Things haven’t been peachy since. Enclaves and ‘chessboard towns‘ (jointly governed and where your ethnicity determines your citizenship) have seen frequent violence and protests. Governments have been pouring resources into protecting their borders (and Uzbekistan puts mines around their enclaves in Kyrgyzstan). But border authorities tend to be abusive and violent. Both Russia and the US are giving significant military aid to all the countries to beef up their borders further. Borders close without warning. Enclaves can be disconnected from the country that governs them. It’s a mess.

There have been some efforts to renegotiate borders, or at least to agree on the bits still drawn with dotted lines. But progress is slow – not one kilometre agreed since 2006 – and tends to take a back seat whenever there is a burst of violence.

There is another alternative to the issue. Instead of redrawing borders, just reduce their importance. Lots of other former soviet states allow free trade and free movement of people. That’s long been the arrangement that has sustained the crazy Belgium-Netherlands border which curls about and cuts through houses. I accept this idea isn’t easily applied when states still mark their territory with landmines but I dare say the solution to the regional tension here is less border security, not more.

Bridenapping: a terrible Krygyz “tradition”

It’s an idyllic summers day here in rural Kyrgyzstan. Somewhere in a village nearby a young woman is probably being kidnapped and forced to marry. They call it ala kachuu – literally to take and flee – and NGO estimates say that 40-50% of Krygyz marriages go down this way. There’s some impressive photography here.

The unsuspecting bride to be is scooped up by the groom and his henchmen groomsen and taken by car to a ceremonial yurt. The women of the groom’s family set about convincing the bride that marrying their relative is a good plan and when she submits, as the majority do, a wedding ceremony is performed. At some point the bride’s family is brought along. They generally give their consent.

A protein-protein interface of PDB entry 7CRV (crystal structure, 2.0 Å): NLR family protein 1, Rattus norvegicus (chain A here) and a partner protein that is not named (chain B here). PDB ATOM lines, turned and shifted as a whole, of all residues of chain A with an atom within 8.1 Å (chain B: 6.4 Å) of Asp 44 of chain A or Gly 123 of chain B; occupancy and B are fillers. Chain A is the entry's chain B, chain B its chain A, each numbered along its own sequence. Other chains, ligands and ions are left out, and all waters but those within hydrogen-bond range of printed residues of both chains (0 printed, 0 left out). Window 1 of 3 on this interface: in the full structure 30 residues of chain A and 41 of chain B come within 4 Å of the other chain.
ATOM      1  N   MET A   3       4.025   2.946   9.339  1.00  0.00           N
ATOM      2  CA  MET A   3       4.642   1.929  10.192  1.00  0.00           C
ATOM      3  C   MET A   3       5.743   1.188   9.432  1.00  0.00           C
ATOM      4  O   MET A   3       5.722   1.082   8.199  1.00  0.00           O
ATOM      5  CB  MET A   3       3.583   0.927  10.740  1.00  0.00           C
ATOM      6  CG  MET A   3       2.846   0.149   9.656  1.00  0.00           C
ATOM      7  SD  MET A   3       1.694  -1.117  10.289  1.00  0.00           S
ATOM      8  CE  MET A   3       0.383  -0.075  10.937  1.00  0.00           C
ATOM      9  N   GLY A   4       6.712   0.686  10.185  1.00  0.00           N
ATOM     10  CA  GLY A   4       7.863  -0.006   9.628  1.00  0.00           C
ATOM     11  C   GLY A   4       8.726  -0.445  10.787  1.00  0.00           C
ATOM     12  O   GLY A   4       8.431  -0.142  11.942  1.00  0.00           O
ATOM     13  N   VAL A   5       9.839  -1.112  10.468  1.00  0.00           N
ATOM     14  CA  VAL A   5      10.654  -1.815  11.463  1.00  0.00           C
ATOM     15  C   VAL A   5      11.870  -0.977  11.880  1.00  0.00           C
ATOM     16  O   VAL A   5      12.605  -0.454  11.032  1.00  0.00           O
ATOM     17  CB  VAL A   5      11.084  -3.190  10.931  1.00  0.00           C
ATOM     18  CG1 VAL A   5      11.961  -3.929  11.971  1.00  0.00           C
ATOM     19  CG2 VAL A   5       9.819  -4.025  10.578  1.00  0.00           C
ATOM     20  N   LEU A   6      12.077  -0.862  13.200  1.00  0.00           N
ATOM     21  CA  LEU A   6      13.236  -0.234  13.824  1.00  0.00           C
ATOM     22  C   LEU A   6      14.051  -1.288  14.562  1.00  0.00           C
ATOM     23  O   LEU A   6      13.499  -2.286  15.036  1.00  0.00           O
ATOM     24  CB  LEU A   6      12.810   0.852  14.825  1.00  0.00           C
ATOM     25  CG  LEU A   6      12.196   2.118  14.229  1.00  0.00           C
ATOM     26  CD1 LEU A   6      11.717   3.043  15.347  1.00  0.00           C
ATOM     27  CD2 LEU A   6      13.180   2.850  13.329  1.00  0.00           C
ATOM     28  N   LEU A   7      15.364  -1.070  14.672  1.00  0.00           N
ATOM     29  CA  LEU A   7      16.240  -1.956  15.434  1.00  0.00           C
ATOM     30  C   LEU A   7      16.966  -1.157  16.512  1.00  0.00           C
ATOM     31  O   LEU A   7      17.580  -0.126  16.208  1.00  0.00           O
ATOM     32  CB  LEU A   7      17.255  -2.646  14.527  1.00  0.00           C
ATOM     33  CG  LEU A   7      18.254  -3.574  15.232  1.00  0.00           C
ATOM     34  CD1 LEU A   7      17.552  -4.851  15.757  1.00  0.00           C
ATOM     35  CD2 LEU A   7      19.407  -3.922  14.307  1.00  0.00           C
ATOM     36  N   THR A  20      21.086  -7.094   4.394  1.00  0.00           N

Best case scenario this bridenapping is just an incredibly unusual ad traumatic way to pop the question. Men capture girlfriend like this, and some have talked about it in advance. Then the protests that the bride makes are a show of their innocence and purity. That’s the claim of this documentary that talks frankly with bride and groom. It’s well worth watching, but despite the veneer of consent, it left me feeling pretty squeamish.

Estimates suggest that two thirds of bridenappings are not the best case scenario. The young woman is taken against her will by a potentially unknown groomzilla. Social pressures lead her to comply with her kidnappers’ demands. But brides who find themselves in marriages like these don’t have a good time. There are high incidences of domestic violence and suicide.

Kygyz who are questioned about kidnapping claim its tradition, but it’s not an ancient one. Sure roving horsemen used to rape and steal, but their violence was abhorred by society not ordained. Neither is the practice sanctioned by the kind of Islam practiced here.

There is a more modern explanation of bridenapping as an unintended consequence of Soviet pushes for gender equity. The Soviets offered education and relative independence to young women. The advent of collective property meant the demise of the dowry payments that had made the system of arranged marriages go. But young couples in love still faced an uphill battle to convince their traditionally minded parents they could make their own marriage choices. If the parents were unmoved the groom would sometimes ‘kidnap’ his bride in what amounted to a dramatic form of eloping. Once the bride had spent the night with him she was impure, and her family couldn’t protest her ongoing union.

Since independence in 1991, Krygyzstan has fought hard to establish a national identity of its own. The relatively new bridenapping seemed like a good thing to pick up and claim as a cultural pillar.

Bridenapping is illegal. But police apparently don’t know this is the case, or don’t care. They’re prepared to turn a blind eye. Debates about the proper legal status for bridenapping continue. As they do estimates suggest between 8,000 – 12,000 women are bridenapped each year.